Different studies give different estimates on the total number of garments produced globally, falling between 80 billion to 150 billion pieces a year, before the corona crisis hit. “The 2020 Preferred Fiber and Materials Market Report reveals that the global fiber production has doubled in the last 20 years, reaching an all-time high of 111 million metric tons in 2019 and pre-COVID-19 results indicated potential growth to 146 million metric tons by 2030.”(1)  Not all textile fiber gets used in fashion, but by an estimate at least a third of it does, given the volumes of new garments produced globally.

From our research (read our white paper here) we also know that up to 47% of all fibre entering the fashion value chain becomes waste throughout the myriad of different stages of production from fiber, yarn, fabric up to a garment (2).

However, the wasted material of a process can be usable in another. For example, it should just be obvious that comber noil, the long fiber falling out of the spinning in the first round of finer yarns, can be taken back to spinning and used again for production of coarser sweater yarns.

In such a way we can create a whole hierarchy of waste based on the market value or the quality of (recycled) products that can be made out of them. By the market value it ranges from close to the same price of raw material down to negative value – pay extra for it so that we incinerate or landfill it for you. Same with quality – knit yarn waste is better for recycling than fine shirting fabric waste for example. Market price and quality aren’t however always the best indicators of hierarchy, because depending on the location of the waste and different market barriers the same type of waste may end up finding a completely different use case in different markets. A more general match of waste types and existing recycling technologies should be applied globally.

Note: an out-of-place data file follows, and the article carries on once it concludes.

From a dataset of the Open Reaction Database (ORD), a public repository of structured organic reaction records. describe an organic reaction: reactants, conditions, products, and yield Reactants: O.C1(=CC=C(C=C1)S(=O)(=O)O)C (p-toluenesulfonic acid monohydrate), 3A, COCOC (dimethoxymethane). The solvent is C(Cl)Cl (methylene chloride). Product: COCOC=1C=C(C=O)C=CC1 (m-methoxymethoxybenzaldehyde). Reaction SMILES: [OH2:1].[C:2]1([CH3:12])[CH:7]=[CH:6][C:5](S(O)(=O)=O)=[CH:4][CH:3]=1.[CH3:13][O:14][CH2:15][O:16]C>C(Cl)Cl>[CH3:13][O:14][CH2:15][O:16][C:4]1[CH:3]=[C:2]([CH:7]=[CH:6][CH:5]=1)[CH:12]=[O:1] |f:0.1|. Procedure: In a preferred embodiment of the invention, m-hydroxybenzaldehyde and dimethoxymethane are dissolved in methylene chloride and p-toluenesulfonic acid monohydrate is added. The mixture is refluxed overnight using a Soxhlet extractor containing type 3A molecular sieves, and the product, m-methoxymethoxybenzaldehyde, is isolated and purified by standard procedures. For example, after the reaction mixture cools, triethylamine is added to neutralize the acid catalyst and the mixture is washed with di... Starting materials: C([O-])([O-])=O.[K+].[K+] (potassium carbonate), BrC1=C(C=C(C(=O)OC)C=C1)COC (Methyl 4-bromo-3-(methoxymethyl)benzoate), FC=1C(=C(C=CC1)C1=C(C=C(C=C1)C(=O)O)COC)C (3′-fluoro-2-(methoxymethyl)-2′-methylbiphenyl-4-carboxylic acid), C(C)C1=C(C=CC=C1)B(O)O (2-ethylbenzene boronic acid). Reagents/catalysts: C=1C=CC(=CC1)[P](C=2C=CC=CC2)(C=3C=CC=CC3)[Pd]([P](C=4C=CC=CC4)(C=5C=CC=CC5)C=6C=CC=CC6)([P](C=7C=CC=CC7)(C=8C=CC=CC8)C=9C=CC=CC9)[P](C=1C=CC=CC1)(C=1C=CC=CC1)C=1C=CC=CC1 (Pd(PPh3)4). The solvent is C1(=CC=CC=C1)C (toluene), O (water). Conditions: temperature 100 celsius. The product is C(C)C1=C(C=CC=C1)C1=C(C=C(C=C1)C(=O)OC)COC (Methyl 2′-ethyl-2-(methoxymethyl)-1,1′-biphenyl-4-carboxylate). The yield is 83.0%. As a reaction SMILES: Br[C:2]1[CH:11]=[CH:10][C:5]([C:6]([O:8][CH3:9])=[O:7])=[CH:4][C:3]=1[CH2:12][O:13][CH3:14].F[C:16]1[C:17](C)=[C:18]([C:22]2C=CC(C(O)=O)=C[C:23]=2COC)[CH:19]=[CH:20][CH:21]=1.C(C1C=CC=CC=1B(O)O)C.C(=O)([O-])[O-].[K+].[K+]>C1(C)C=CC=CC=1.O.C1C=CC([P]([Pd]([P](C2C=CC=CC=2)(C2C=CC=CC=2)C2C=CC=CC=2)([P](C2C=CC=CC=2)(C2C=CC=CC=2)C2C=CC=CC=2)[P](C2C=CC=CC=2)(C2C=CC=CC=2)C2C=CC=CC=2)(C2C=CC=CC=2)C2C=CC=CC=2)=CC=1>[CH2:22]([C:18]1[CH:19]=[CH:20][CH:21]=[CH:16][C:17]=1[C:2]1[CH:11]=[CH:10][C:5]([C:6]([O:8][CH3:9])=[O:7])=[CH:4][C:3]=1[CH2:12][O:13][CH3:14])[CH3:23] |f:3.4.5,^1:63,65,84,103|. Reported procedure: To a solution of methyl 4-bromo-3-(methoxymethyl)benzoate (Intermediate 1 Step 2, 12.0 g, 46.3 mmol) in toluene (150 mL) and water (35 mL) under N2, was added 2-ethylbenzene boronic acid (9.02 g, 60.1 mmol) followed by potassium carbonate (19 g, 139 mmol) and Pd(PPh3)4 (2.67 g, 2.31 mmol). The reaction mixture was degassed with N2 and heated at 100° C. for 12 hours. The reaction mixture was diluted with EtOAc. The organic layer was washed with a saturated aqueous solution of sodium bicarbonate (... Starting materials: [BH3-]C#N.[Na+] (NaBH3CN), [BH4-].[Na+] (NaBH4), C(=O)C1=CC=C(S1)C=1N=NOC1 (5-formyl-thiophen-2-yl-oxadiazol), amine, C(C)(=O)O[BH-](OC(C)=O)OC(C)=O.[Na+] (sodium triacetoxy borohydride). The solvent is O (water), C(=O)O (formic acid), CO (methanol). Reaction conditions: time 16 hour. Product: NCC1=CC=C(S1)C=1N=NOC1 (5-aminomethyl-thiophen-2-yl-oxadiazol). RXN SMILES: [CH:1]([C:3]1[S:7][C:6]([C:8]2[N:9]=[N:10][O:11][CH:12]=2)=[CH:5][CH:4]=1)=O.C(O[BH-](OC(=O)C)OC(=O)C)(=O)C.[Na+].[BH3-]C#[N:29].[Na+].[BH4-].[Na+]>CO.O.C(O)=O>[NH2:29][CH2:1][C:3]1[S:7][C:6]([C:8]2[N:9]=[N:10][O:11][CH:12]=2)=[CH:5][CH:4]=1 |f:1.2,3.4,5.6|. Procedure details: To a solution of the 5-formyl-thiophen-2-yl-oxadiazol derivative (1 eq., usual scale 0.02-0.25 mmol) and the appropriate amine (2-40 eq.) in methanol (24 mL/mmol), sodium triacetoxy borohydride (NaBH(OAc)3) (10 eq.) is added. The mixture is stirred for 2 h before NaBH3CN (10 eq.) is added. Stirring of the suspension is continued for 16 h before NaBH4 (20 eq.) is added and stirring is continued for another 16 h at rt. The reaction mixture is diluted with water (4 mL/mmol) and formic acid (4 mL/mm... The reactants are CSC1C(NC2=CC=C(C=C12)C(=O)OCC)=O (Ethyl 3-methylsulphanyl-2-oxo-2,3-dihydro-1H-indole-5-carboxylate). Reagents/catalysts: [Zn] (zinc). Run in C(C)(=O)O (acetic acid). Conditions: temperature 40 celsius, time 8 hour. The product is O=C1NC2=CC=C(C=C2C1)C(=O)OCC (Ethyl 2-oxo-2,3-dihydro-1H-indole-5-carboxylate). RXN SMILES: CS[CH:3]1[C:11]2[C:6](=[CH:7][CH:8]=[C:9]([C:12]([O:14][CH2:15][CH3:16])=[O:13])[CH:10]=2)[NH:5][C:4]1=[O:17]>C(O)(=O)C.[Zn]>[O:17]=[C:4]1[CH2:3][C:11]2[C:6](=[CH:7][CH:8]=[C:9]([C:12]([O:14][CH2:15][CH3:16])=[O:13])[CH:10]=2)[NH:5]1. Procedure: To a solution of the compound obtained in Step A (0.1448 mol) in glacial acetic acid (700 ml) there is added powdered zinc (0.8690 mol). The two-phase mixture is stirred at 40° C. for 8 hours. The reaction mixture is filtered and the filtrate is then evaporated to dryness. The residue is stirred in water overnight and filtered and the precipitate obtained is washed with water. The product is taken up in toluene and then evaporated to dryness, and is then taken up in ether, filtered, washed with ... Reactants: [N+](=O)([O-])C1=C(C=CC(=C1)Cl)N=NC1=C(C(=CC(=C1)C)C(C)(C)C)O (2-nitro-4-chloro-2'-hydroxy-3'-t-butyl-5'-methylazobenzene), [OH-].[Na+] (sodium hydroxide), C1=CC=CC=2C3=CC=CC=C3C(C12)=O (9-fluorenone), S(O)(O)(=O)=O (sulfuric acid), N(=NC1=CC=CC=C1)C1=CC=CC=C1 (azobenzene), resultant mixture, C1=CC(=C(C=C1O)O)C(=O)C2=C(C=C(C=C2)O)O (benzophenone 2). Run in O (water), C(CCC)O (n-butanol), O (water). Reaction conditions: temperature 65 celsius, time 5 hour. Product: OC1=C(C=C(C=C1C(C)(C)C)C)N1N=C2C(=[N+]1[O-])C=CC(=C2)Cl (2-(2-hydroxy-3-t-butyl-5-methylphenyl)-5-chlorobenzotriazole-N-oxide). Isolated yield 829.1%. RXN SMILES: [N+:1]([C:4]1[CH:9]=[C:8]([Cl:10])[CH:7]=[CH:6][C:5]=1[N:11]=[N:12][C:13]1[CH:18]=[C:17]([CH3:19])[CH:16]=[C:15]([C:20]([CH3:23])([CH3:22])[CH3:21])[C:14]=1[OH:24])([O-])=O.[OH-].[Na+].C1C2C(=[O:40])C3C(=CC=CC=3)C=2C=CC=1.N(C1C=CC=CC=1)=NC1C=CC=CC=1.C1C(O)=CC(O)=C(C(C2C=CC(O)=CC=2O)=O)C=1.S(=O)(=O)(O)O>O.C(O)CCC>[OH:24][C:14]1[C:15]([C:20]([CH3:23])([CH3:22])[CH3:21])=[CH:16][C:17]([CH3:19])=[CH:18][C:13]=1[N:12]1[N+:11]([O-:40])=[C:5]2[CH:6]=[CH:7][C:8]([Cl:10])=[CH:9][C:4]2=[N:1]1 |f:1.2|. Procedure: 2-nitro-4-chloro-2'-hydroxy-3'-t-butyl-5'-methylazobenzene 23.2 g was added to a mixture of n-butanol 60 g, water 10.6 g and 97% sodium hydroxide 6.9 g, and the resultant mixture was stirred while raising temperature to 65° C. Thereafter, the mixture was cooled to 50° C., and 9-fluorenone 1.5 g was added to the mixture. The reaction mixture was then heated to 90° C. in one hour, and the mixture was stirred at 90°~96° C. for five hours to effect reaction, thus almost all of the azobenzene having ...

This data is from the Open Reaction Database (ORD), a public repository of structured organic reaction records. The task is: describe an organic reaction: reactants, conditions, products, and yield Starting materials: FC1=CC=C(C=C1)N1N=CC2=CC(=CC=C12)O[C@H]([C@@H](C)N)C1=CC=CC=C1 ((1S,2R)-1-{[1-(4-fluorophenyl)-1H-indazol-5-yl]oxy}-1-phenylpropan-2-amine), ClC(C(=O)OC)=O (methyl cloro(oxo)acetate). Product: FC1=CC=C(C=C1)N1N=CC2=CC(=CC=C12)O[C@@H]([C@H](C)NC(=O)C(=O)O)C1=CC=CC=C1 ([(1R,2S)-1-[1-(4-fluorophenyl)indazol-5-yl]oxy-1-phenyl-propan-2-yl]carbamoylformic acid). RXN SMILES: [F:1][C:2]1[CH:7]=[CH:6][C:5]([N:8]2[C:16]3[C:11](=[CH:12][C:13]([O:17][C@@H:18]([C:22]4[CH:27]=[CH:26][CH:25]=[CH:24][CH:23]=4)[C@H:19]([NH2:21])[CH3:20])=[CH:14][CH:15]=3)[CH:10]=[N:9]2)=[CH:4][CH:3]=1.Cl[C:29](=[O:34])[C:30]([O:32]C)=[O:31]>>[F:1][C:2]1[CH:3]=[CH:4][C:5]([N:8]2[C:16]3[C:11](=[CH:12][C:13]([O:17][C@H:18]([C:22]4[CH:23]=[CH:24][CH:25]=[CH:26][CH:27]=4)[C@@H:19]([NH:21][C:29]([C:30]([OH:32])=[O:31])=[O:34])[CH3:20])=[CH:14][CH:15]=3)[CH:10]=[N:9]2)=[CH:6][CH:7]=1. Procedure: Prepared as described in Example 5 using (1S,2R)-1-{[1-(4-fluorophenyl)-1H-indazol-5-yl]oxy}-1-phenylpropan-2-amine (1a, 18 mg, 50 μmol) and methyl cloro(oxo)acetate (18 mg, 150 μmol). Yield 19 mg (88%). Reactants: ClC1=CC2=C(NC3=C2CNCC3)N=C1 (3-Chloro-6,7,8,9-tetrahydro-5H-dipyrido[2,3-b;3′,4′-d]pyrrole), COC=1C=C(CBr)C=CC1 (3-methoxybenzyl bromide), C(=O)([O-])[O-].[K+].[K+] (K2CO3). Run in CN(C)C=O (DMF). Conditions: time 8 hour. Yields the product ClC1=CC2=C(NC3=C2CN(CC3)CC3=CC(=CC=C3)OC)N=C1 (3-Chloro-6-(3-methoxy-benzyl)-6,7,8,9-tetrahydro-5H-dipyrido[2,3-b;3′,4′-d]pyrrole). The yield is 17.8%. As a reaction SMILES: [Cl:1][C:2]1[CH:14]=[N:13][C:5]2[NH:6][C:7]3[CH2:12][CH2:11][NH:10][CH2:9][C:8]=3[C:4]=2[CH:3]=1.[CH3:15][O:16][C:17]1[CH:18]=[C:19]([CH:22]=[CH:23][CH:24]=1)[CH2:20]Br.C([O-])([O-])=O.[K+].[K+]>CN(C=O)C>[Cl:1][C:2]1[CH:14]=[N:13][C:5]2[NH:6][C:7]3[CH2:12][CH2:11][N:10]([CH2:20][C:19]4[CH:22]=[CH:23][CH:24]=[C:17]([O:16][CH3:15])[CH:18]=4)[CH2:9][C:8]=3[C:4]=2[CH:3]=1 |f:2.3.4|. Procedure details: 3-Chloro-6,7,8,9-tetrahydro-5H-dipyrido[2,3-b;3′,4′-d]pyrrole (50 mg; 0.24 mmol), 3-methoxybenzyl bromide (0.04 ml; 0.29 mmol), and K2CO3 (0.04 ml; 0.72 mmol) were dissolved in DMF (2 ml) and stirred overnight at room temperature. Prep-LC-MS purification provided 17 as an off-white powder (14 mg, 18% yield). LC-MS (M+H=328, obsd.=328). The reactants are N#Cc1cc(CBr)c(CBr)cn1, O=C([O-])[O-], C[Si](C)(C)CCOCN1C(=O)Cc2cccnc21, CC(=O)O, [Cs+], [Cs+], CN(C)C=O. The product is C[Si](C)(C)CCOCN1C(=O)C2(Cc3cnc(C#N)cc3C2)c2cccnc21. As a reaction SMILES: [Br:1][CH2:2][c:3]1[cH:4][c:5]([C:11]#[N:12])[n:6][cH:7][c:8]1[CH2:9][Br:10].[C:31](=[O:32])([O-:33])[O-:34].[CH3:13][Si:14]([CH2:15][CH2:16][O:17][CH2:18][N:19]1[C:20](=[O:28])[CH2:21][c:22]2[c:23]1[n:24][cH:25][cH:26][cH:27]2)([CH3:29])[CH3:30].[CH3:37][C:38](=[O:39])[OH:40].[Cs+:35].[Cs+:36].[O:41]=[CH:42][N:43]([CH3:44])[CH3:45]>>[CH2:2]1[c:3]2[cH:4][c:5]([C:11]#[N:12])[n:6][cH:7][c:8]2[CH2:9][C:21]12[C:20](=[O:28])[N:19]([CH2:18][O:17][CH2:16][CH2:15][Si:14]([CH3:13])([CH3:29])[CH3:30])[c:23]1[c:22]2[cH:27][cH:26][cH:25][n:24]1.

So if we leave out the location, theoretical borders between organisations and the access to best recycling technologies, what should we even call waste? Where to draw the line?

Taking a similar approach to the Global Recycling Standard, we could claim that half of the spinning waste and most of the overstock and deadstock fabrics from mills and garment factories are so highly reusable that they should not be considered “waste”. It can be used in-house and the reuse of such waste should be qualified as process optimisation, even if it sometimes takes extra effort, investments or marketing to do so. We should also consider that roll-ends and large cut panels usually find their way from larger production sites to smaller factories nearby, and are a classical by-product of mass-production. We can then rather conservatively say that the fashion industry still generates 25% of such textile waste that needs pre-treatment before it could be used again as a resource for next round of fashion production. Let’s call this recyclable textile waste.

In conclusion – from 37 mln tonnes of fiber used by fashion and 25% of that becoming recyclable waste – we can conclude that the total volume of industrial recyclable textile waste is at least around 9 million tonnes globally per year.

We took it a step further. We looked at the breakdown of fibers by composition reported in The 2020 Preferred Fiber and Materials Market Report by the Textile Exchange, and compared this with the data from the waste mapping surveys done by Reverse Resources in 20 countries across 1200+ factories. Based on that we have put together a rough indication of which fibre compositions and types of waste are available in the global market for textile recycling.